- Ken Anderson, ``Freeing the Essence of a Computation.'' Presents a similar partial evaluator in Common Lisp along with a nice example using it -- I wrote this article to explore the ideas in Anderson's paper for myself.
- Peter Thiemann, PGG. A sophisticated program specializer for full Scheme.
- Berlin and Weise,
``IEEE Computer 23(12):25-37, December 1990.
The placeholder technique and its application to specializing real
scientific programs beyond the range of the fancier partial evaluators
of the day. Uses a hacked version of the MIT Scheme interpreter, with
backends for C or RTL code as well as Scheme.
- Hatcliff, Mogensen, and Thiemann (editors),
*Partial Evaluation: Practice and Theory: Proceedings of the 1998 DIKU International Summer School*. Volume 1706 of Lecture Notes in Computer Science, Springer-Verlag, 1999. This seems to be the most up-to-date book-length overview. - Jones, Gomard, and Sestoft,
*Partial Evaluation and Automatic Program Generation*. The standard text. Emphasizes offline techniques and self-application, neither of which is touched on here. - Frank Pagan,
*Partial Computation and the Construction of Language Processors*. Prentice-Hall, 1991. A basic textbook on this approach to compiler design, doing partial evaluation by hand. Examples include parsing, source-to-source translation, code generation, decompiling, and macroexpansion. - Richard Fateman, ``Compiling Functional Pipe/Stream Abstractions Into Conventional Programs: Software Pipelines.'' Some more examples of generating numerical code in Lisp.
- Matteo Frigo, ``A Fast Fourier Transform Compiler.''
*PLDI*1999. FFTW is an industrial-strength development of the line of thought shown in the FFT exercise in Section 3. - Rajeev Surati. ``Practical Partial Evaluation.'' Masters Thesis, Massachussets Institute of Technology, May 1995. Similar to the project in Section 5 for a user-customizable partial evaluator.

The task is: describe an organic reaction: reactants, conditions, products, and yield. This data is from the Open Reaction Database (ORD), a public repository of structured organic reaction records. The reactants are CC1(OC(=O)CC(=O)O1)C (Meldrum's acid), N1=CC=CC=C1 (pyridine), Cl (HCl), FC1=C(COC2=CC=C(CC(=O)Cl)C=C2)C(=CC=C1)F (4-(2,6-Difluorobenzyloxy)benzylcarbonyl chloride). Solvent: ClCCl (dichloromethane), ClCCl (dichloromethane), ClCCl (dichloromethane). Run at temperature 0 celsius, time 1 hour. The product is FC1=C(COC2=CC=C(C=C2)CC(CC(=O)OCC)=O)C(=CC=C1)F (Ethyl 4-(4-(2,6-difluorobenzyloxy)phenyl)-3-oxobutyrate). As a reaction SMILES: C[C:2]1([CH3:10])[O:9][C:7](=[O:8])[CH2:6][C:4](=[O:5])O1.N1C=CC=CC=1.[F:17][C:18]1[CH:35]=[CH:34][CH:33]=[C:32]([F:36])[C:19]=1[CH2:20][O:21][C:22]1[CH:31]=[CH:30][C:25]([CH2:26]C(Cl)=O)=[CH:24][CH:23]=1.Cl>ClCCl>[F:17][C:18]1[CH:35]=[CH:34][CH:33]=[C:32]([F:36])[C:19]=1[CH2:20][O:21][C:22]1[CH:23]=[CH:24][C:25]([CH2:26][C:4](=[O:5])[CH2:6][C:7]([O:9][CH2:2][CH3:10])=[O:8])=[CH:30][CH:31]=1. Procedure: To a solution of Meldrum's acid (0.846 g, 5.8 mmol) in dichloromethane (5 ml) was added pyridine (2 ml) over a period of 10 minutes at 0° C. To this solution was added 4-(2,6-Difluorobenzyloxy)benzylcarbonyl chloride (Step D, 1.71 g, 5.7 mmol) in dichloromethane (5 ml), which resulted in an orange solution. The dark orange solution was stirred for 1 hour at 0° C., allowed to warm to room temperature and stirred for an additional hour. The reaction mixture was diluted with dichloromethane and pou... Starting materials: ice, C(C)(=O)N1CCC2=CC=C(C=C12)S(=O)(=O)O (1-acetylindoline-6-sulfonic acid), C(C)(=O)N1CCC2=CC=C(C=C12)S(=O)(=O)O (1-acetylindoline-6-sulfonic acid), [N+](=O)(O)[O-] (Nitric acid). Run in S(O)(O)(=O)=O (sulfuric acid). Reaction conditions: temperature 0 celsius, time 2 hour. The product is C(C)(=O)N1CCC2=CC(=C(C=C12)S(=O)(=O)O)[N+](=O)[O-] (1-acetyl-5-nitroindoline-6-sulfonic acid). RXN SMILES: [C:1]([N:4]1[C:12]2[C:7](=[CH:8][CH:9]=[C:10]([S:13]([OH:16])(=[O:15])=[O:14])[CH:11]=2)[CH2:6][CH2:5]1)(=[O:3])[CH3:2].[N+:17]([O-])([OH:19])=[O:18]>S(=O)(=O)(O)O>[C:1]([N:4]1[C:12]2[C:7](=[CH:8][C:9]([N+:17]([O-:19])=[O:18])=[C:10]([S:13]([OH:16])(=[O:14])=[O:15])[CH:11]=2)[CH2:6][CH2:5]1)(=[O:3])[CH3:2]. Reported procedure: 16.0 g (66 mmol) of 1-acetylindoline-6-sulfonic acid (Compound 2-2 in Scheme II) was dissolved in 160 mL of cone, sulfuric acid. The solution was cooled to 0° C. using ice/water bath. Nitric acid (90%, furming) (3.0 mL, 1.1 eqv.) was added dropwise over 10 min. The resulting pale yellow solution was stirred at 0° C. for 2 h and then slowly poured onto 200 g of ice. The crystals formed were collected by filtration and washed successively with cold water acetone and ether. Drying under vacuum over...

It might seem like I'm implying Norvig should have written his match compiler my way, but that's not so at all -- hand-coding it made perfect sense in a book where this material would be a lengthy detour. The book also included a reference to the Berlin/Weise paper above.

Thanks to Richard Uhtenwoldt, Attila Lendvai, and Gene Michael Stover for problem reports and suggestions.

;; Extend an association list.(define (acons x y a-list) (cons (cons x y) a-list));; Return true ifftest?is true of each element inls.(define (all test? ls) (or (null? ls) (and (test? (car ls)) (all test? (cdr ls))))) (define pi (* 2 (atan 1 0))) (define fresh-name-counter -1) (define (fresh-name) (set! fresh-name-counter (+ fresh-name-counter 1)) (string->symbol (string-append "x" (number->string fresh-name-counter))));; Return the list of integers from 0 top- 1.(define (iota p) (let loop ((p p) (ls '())) (if (= p 0) ls (loop (- p 1) (cons (- p 1) ls))))) (define (foldl fn acc ls) (if (null? ls) acc (foldl fn (fn acc (car ls)) (cdr ls))));; Pre:smalliseq?to some tail ofbig.;; Return the head ofbigbefore that tail.(define list-difference (lambda (big small) (let loop ((ls big)) (if (eq? ls small) '() (cons (car ls) (loop (cdr ls)))))))